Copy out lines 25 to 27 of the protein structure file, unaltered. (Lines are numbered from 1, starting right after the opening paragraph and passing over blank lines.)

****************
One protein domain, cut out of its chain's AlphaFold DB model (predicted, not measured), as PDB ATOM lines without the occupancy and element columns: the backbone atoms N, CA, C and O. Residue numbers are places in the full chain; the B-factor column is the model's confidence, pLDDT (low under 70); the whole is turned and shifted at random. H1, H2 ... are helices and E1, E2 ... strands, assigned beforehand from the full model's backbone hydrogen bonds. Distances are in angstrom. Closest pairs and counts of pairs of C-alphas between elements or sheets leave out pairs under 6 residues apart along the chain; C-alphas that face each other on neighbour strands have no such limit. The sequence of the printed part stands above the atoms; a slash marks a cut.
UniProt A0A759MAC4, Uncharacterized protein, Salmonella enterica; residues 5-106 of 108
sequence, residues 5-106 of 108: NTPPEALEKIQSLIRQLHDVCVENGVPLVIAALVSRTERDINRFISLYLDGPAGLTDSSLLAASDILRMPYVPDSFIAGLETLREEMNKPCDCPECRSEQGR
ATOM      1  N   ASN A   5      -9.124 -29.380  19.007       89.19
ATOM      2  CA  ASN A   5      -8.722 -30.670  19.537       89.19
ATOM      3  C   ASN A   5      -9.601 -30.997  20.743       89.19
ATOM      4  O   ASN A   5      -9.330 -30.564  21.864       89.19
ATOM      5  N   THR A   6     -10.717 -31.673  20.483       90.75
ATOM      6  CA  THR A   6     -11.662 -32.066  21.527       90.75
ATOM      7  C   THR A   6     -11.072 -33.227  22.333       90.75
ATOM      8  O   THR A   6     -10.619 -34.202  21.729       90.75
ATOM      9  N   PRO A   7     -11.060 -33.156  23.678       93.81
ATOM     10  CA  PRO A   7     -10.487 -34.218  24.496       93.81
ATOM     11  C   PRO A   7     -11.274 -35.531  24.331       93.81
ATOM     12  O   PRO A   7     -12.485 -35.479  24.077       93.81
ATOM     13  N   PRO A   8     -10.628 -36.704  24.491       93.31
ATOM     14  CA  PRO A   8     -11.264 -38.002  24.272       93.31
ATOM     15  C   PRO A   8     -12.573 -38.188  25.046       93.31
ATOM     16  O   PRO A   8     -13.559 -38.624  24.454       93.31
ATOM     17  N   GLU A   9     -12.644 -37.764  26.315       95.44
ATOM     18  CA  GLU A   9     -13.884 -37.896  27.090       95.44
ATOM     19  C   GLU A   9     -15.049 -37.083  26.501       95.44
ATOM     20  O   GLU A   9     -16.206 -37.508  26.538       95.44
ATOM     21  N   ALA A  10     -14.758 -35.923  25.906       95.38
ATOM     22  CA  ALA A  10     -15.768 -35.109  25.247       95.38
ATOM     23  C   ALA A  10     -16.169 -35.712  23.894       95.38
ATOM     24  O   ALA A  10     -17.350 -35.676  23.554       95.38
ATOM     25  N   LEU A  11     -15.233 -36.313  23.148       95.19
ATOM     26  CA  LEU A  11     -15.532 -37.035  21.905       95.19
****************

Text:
ATOM     23  C   ALA A  10     -16.169 -35.712  23.894       95.38
ATOM     24  O   ALA A  10     -17.350 -35.676  23.554       95.38
ATOM     25  N   LEU A  11     -15.233 -36.313  23.148       95.19